USA TODAY Is Getting Crushed For This New Scott Frost Story

first_imgScott Frost coaching at Nebraska.LINCOLN, NE – SEPTEMBER 08: Head coach Scott Frost of the Nebraska Cornhuskers approaches the sidelines in the second half against the Colorado Buffaloes at Memorial Stadium on September 8, 2018 in Lincoln, Nebraska. (Photo by Steven Branscombe/Getty Images)Scott Frost has yet to win a game at Nebraska, as the Huskers are off to an 0-6 start for the first time in program history, but one thing is extremely clear: he is not getting fired.It’s not up for debate and it’s not worth discussing – at all – but USA TODAY decided to write a story this morning about the possibility.“Nebraska would owe Scott Frost as much as $26 million if school decides to terminate embattled football coach,” they write.Nebraska would owe Scott Frost as much as $26 million if school decides to terminate embattled football coach https://t.co/jSJZx40LLa— USA TODAY Sports (@usatodaysports) October 14, 2018From the story:At present, moving on from Frost would mean the school would be obligated to pay Frost as much as $26 million. Frost’s contract originally was for seven years, through Dec. 31, 2024. Nebraska would owe him $5 million for each year remaining through Dec. 31, 2022, with any partial year paid pro-rata. Then it would owe him $2.5 million for each of the final two years.The final tab for Frost likely would be offset by income from his future employment, but the school also would be looking at obligations to his 10 assistants and his top strength coach, all of whom are under contract through Dec. 31, 2019. They would be owed all of the money remaining on their deals. So if none of them were retained, that would add up to at least another $4.875 million, also subject to offset from future employment.Nebraska is still paying both of Frost’s predecessors, Bo Pelini and Mike Riley. The payout for Pelini, which is being offset by his contract as Youngstown State’s head coach, continues through February 2019 at a rate of about $1.5 million annually. Riley was owed about $6.6 million when he was fired last year. He is now an assistant at Oregon State, but his pay there isn’t doing much to help Nebraska. His salary is $50,004; he got a $35,000 signing bonus and is scheduled to get a $35,000 retention payment in 2019.Unsurprisingly, the reaction to the story has been like this:You guys are ridiculous— Damon Benning (@damonbenning) October 14, 2018Man, that’s a dumb story— Brian Christopherson (@Husker247BC) October 14, 2018Don’t think anyone is calling for him to be fired. Certainly none of the 20,000 plus fans who travelled to Chicago are. We are as frustrated as he is but know patience is required.— Timothy Farmer (@Tim_W_Farmer) October 14, 2018If only there was a penalty for poor journalism!! ???— StansB1GFan ???☠️♥️ (@saf2564) October 14, 2018This is premature. He hasn’t even been there a full season. Nebraska fans need to chill.— Jamesetta Cleveland (@sports_mom_u) October 14, 2018Nebraska, meanwhile, returns to the gridiron on Saturday. The Huskers are taking on Minnesota at 3:30 p.m. E.T. The game will be on BTN.last_img read more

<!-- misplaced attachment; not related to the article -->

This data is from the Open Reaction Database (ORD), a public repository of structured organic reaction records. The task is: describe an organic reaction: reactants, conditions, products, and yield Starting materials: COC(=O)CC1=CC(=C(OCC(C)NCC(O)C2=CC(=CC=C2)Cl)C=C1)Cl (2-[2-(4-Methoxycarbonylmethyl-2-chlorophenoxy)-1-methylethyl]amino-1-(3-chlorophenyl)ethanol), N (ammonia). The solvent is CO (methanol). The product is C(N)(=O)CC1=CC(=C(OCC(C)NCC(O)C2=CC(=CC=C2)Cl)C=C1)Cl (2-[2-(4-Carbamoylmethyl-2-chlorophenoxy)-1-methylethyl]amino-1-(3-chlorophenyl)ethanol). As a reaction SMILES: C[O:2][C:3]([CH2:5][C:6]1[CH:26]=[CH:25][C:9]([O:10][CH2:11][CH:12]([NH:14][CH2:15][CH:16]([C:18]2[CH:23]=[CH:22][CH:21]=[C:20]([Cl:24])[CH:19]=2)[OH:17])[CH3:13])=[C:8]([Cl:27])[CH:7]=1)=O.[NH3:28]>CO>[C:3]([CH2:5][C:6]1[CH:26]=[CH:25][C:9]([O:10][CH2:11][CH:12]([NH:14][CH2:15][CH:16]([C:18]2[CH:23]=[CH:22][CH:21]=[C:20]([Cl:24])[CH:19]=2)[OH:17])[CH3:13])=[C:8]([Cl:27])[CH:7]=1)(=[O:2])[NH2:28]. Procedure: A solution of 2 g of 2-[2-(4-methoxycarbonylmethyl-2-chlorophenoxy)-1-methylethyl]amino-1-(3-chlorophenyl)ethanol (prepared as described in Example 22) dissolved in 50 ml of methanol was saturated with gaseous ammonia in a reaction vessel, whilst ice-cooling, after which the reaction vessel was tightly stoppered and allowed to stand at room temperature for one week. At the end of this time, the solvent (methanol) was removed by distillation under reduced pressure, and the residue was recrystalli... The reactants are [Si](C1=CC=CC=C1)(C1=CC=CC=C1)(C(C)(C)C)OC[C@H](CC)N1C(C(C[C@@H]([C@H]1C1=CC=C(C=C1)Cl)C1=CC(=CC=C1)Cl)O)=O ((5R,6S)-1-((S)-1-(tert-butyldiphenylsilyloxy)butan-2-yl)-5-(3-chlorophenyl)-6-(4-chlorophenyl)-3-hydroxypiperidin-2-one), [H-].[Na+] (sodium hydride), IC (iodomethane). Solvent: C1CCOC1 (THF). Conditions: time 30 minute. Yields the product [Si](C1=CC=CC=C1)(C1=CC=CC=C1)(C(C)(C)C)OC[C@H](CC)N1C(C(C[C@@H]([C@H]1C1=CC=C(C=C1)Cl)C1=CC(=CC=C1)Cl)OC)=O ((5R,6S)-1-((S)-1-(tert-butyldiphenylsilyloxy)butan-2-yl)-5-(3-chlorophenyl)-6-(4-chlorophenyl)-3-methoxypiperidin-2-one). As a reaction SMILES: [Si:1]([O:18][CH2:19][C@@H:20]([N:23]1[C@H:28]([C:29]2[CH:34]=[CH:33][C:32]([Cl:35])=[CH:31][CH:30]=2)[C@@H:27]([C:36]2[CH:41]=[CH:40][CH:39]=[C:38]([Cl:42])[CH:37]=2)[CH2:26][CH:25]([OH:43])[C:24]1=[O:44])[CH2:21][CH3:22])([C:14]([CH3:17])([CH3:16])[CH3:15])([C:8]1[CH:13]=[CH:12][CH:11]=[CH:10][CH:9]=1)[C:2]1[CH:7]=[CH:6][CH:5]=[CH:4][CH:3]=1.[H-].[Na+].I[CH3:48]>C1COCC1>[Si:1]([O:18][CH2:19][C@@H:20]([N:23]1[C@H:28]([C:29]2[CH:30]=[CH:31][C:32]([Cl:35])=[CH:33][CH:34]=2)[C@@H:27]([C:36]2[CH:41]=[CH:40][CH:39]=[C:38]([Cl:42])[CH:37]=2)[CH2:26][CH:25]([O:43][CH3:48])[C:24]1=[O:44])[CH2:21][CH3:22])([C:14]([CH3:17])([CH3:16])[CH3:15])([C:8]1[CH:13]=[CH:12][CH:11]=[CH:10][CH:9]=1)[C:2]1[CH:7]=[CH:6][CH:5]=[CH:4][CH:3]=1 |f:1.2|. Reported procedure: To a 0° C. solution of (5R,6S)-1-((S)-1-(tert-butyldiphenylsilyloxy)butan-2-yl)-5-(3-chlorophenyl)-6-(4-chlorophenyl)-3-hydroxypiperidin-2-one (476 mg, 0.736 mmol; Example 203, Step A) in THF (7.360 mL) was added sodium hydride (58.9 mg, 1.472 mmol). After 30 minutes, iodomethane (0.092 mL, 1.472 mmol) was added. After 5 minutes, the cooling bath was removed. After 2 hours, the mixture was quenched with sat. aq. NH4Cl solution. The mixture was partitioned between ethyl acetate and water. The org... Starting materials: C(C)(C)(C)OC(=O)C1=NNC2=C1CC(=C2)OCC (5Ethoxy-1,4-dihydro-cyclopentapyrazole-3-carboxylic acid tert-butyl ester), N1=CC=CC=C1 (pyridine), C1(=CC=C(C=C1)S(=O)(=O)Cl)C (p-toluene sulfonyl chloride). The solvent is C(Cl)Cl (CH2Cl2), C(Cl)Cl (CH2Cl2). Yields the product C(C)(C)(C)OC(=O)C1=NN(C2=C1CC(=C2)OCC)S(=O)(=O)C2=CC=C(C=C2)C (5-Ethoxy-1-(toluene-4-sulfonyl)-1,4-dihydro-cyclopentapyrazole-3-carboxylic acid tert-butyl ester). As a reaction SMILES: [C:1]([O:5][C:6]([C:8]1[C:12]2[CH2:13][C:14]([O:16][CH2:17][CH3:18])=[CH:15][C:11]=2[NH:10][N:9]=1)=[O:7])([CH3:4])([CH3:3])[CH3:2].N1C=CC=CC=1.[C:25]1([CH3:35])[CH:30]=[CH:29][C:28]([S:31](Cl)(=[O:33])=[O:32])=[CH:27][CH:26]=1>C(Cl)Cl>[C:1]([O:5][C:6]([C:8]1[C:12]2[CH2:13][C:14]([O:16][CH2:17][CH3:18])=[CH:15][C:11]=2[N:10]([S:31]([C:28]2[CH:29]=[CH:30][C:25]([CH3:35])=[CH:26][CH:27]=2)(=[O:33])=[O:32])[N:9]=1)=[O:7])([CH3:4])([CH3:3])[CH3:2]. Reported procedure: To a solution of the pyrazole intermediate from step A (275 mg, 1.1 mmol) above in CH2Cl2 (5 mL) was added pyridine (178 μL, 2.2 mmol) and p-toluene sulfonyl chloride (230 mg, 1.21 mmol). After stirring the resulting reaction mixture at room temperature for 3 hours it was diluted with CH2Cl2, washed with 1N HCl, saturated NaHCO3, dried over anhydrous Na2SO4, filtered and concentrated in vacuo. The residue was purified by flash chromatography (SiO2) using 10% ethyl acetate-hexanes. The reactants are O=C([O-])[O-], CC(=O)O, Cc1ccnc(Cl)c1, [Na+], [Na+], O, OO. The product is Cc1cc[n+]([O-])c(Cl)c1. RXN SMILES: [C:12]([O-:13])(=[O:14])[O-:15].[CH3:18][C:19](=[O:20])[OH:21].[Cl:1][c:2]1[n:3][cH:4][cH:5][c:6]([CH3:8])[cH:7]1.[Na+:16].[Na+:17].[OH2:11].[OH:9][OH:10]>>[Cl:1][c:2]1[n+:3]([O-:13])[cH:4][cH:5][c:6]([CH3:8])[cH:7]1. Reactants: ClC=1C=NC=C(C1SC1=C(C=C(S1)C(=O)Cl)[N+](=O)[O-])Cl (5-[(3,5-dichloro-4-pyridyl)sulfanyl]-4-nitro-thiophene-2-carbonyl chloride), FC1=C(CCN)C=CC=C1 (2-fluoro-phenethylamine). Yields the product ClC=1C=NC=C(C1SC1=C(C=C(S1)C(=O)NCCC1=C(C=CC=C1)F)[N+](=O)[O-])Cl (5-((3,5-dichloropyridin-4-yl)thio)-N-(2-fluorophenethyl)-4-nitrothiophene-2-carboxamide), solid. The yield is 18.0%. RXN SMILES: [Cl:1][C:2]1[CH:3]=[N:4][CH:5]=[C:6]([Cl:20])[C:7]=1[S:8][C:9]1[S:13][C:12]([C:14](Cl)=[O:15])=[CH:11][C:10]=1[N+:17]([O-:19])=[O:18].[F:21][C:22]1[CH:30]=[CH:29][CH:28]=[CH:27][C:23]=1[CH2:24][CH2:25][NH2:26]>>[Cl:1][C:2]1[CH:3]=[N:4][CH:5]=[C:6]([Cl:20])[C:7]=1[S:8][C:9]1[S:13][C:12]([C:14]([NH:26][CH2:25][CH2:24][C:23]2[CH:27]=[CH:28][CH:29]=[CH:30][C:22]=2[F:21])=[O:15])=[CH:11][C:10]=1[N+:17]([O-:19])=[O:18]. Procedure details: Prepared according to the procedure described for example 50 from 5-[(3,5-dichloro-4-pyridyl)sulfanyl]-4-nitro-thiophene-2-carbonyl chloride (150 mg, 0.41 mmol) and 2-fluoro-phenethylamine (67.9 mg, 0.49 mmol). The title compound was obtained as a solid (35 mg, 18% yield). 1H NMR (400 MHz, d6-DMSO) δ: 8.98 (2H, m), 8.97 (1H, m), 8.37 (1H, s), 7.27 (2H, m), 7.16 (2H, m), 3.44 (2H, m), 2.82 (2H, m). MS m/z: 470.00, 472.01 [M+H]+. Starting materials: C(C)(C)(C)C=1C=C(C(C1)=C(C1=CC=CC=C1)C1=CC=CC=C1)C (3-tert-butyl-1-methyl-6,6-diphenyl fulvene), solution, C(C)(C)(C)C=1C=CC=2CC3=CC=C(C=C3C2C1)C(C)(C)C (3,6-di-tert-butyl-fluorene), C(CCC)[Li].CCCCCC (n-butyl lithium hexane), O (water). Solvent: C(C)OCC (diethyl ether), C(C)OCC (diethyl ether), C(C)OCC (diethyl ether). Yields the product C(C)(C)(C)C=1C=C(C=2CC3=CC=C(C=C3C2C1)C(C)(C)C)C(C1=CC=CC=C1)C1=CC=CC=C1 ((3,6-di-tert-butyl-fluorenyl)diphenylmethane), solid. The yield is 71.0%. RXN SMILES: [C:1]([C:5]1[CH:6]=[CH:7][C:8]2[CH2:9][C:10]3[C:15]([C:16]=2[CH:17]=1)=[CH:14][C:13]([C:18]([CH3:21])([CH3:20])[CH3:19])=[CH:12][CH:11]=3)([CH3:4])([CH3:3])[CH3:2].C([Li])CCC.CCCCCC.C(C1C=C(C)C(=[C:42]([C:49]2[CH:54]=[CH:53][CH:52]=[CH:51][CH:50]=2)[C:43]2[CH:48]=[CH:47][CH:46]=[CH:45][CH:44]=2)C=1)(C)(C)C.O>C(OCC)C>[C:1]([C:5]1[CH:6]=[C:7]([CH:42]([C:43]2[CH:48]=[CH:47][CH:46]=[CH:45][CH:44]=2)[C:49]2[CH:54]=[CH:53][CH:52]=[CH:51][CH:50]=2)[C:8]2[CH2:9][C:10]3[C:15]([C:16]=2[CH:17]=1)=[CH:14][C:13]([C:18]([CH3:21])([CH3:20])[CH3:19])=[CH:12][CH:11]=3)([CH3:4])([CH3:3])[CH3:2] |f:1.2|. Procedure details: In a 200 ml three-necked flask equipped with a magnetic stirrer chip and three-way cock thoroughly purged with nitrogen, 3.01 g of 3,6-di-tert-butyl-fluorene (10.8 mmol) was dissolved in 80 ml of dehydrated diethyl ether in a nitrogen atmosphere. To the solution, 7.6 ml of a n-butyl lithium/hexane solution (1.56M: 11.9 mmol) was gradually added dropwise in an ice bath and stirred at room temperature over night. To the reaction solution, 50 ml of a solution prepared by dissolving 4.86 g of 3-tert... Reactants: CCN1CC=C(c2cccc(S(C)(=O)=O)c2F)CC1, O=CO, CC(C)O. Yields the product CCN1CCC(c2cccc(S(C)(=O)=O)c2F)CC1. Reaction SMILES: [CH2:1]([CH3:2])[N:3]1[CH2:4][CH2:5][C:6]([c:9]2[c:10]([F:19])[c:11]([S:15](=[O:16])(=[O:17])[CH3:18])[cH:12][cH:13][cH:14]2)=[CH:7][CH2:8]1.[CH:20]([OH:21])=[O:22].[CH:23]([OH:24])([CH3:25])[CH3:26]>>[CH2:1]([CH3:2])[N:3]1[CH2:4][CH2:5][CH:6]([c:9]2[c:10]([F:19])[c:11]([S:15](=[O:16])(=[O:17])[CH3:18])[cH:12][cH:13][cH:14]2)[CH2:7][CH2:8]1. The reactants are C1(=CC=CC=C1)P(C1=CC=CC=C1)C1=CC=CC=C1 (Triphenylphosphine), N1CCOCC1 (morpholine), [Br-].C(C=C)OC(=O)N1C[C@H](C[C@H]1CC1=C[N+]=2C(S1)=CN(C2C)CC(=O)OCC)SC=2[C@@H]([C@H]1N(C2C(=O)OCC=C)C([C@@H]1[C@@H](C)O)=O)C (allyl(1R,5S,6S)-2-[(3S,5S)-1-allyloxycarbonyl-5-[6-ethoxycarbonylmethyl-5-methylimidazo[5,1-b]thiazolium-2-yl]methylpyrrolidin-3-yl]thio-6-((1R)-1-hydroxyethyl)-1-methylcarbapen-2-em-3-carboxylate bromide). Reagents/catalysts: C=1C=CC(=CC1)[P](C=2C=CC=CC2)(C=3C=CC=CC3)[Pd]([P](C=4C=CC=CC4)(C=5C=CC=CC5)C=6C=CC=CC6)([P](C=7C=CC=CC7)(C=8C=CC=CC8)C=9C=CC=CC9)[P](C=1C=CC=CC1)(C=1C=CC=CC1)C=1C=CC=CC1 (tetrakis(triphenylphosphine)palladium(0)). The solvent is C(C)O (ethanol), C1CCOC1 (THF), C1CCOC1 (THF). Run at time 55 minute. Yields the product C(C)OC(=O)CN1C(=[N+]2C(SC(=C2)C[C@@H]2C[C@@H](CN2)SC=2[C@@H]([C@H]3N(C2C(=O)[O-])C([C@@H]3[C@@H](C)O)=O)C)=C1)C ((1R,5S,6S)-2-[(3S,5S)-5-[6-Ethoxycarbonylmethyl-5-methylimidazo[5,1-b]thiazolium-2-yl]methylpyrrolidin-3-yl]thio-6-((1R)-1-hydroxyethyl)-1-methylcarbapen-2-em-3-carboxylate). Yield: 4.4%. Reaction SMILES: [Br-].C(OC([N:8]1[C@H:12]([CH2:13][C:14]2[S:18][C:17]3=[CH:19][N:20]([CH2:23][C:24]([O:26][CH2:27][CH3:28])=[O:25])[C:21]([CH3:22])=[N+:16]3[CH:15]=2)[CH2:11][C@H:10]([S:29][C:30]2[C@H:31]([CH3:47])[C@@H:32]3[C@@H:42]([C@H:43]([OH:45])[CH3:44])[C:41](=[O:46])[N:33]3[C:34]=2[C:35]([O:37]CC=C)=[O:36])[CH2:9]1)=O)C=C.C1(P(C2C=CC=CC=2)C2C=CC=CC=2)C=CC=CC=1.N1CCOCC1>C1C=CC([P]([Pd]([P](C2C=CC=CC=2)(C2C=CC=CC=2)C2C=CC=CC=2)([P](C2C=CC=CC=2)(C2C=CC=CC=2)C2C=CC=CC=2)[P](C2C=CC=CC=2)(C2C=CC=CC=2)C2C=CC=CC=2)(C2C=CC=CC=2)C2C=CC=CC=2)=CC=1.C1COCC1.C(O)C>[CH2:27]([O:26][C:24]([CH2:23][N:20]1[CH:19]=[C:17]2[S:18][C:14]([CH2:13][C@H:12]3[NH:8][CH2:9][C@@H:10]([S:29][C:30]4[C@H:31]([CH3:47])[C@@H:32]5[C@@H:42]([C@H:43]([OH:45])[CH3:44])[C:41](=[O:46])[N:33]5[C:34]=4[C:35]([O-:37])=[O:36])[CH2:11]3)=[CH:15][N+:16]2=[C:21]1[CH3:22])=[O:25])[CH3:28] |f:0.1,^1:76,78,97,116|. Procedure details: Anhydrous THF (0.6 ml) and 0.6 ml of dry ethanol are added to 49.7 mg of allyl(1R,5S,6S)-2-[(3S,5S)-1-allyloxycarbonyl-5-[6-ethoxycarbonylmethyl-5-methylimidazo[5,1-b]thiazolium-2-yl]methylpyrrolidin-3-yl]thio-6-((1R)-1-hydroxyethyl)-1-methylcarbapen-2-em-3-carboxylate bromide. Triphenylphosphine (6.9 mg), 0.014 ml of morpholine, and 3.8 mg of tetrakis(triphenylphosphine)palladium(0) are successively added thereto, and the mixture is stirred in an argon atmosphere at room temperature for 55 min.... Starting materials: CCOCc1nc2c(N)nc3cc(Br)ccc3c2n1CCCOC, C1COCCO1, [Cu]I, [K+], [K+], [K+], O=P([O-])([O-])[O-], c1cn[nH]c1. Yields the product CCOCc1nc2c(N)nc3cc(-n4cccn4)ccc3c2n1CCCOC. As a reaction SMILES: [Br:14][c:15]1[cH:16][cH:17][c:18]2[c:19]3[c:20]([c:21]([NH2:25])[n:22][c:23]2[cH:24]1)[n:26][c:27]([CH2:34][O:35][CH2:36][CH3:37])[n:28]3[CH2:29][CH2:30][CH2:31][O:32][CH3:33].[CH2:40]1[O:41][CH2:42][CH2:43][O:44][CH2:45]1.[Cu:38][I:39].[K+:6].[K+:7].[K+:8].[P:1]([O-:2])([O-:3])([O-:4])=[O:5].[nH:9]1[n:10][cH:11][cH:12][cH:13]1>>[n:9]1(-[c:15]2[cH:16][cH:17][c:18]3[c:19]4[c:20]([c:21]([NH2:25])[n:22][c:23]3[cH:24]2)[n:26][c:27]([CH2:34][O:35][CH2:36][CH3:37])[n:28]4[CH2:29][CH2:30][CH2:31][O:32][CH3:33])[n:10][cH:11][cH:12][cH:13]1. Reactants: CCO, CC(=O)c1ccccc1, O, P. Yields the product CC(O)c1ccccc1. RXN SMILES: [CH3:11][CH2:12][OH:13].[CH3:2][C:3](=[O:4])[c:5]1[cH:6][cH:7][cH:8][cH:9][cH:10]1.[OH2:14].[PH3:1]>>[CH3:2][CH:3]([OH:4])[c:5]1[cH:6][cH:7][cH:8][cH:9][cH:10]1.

Central African Republic President says country remains fragile despite progress on peace

“We are mobilized for the implementation of this Agreement, with the support of the guarantors [African Union and the Economic Community of Central African States] and the Facilitators, foremost among which are the United Nations. through the [UN integrated peacekeeping mission in the country, known as MINUSCA],” he told UN Member countries.“With the support of all our partners in the subregion and around the world, we are making progress, albeit modest, but sure, in extending State authority throughout the country, as well as on national security and defense reforms,” he said.This, he explained, would facilitate the gradual redeployment of the Defense and Security Forces and the continuation of the national disarmament, demobilization, reintegration and repatriation programme, known as DDRR, already underway. Mr. Touadéra also noted the recent launch of development programmes as a demonstration that early peace dividends from the deal are a reality.At the same time, he acknowledged that much remained to be done, as the situation in CAR “remains fragile.”“Armed groups continue to supply war materials and ammunition illegally, [and are] guilty of massive and repeated violations of international humanitarian and human rights law,” he said, adding: “But, as you know, only the legal and legitimate forces of the CAR are embargoed, depriving the State of the means to fulfill its mission of protecting the citizens and the territory.”While President Touadéra welcomed the UN Security Council’s decision to ease the arms embargo regarding the defense and security forces, had called for a total lifting of the measures to allow the State to extend its authority over the entire national territory, with a view to protecting the civilian populationIndeed, he said that all the conditions set out by the relevant Council Sanctions Committee had been met, in addition to significant progress towards reforming the defense and security sectors.“To overcome the crisis that has shaken my country, and in line with the theme of our session, I call for a multilateral, dynamic, concerted, coherent and coordinated,” he stated, adding that he hoped the international community would remain mobilized alongside the people and the Government of the CAR. read more